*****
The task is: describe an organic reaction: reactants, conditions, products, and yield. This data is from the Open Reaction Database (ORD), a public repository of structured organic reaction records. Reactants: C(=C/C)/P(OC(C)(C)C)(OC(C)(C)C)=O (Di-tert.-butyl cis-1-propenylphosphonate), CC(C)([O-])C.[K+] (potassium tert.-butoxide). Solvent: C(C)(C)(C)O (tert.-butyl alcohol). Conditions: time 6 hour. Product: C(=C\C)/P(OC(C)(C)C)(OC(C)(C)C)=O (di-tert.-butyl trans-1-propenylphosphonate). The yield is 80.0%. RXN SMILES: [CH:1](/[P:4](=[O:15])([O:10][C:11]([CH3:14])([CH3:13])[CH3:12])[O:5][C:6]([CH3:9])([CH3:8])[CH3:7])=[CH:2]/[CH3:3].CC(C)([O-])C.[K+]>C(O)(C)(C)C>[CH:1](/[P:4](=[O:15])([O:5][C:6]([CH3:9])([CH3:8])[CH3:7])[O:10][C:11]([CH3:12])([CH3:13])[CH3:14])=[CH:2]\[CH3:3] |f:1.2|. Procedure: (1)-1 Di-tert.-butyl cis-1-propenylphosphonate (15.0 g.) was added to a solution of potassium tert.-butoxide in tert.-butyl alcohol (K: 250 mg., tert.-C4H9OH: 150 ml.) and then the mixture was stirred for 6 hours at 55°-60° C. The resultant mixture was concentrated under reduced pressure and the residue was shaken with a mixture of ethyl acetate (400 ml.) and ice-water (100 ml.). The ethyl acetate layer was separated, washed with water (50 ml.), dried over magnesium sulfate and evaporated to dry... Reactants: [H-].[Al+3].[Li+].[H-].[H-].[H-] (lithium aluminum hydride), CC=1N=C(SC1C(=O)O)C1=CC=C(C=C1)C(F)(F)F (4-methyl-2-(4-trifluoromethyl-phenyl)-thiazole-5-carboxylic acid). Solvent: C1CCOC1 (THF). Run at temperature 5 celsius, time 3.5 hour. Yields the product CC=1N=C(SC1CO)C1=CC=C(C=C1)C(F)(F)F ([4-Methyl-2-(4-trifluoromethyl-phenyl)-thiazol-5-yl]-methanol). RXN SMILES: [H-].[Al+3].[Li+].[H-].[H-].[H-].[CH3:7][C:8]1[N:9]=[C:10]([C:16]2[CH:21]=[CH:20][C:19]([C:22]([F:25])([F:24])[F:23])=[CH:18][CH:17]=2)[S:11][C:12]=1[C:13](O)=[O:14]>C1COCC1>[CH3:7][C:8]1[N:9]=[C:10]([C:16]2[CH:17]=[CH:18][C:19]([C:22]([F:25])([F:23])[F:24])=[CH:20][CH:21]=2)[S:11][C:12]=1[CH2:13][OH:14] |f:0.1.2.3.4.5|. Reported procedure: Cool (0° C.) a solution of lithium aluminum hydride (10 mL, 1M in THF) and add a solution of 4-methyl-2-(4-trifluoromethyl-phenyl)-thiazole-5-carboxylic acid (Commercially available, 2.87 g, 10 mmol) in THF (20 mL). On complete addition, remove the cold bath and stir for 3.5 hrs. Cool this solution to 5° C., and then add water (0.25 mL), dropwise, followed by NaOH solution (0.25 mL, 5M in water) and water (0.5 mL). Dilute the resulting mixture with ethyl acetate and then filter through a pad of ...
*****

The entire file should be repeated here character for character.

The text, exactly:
The task is: describe an organic reaction: reactants, conditions, products, and yield. This data is from the Open Reaction Database (ORD), a public repository of structured organic reaction records. Reactants: C(=C/C)/P(OC(C)(C)C)(OC(C)(C)C)=O (Di-tert.-butyl cis-1-propenylphosphonate), CC(C)([O-])C.[K+] (potassium tert.-butoxide). Solvent: C(C)(C)(C)O (tert.-butyl alcohol). Conditions: time 6 hour. Product: C(=C\C)/P(OC(C)(C)C)(OC(C)(C)C)=O (di-tert.-butyl trans-1-propenylphosphonate). The yield is 80.0%. RXN SMILES: [CH:1](/[P:4](=[O:15])([O:10][C:11]([CH3:14])([CH3:13])[CH3:12])[O:5][C:6]([CH3:9])([CH3:8])[CH3:7])=[CH:2]/[CH3:3].CC(C)([O-])C.[K+]>C(O)(C)(C)C>[CH:1](/[P:4](=[O:15])([O:5][C:6]([CH3:9])([CH3:8])[CH3:7])[O:10][C:11]([CH3:12])([CH3:13])[CH3:14])=[CH:2]\[CH3:3] |f:1.2|. Procedure: (1)-1 Di-tert.-butyl cis-1-propenylphosphonate (15.0 g.) was added to a solution of potassium tert.-butoxide in tert.-butyl alcohol (K: 250 mg., tert.-C4H9OH: 150 ml.) and then the mixture was stirred for 6 hours at 55°-60° C. The resultant mixture was concentrated under reduced pressure and the residue was shaken with a mixture of ethyl acetate (400 ml.) and ice-water (100 ml.). The ethyl acetate layer was separated, washed with water (50 ml.), dried over magnesium sulfate and evaporated to dry... Reactants: [H-].[Al+3].[Li+].[H-].[H-].[H-] (lithium aluminum hydride), CC=1N=C(SC1C(=O)O)C1=CC=C(C=C1)C(F)(F)F (4-methyl-2-(4-trifluoromethyl-phenyl)-thiazole-5-carboxylic acid). Solvent: C1CCOC1 (THF). Run at temperature 5 celsius, time 3.5 hour. Yields the product CC=1N=C(SC1CO)C1=CC=C(C=C1)C(F)(F)F ([4-Methyl-2-(4-trifluoromethyl-phenyl)-thiazol-5-yl]-methanol). RXN SMILES: [H-].[Al+3].[Li+].[H-].[H-].[H-].[CH3:7][C:8]1[N:9]=[C:10]([C:16]2[CH:21]=[CH:20][C:19]([C:22]([F:25])([F:24])[F:23])=[CH:18][CH:17]=2)[S:11][C:12]=1[C:13](O)=[O:14]>C1COCC1>[CH3:7][C:8]1[N:9]=[C:10]([C:16]2[CH:17]=[CH:18][C:19]([C:22]([F:25])([F:23])[F:24])=[CH:20][CH:21]=2)[S:11][C:12]=1[CH2:13][OH:14] |f:0.1.2.3.4.5|. Reported procedure: Cool (0° C.) a solution of lithium aluminum hydride (10 mL, 1M in THF) and add a solution of 4-methyl-2-(4-trifluoromethyl-phenyl)-thiazole-5-carboxylic acid (Commercially available, 2.87 g, 10 mmol) in THF (20 mL). On complete addition, remove the cold bath and stir for 3.5 hrs. Cool this solution to 5° C., and then add water (0.25 mL), dropwise, followed by NaOH solution (0.25 mL, 5M in water) and water (0.5 mL). Dilute the resulting mixture with ethyl acetate and then filter through a pad of ...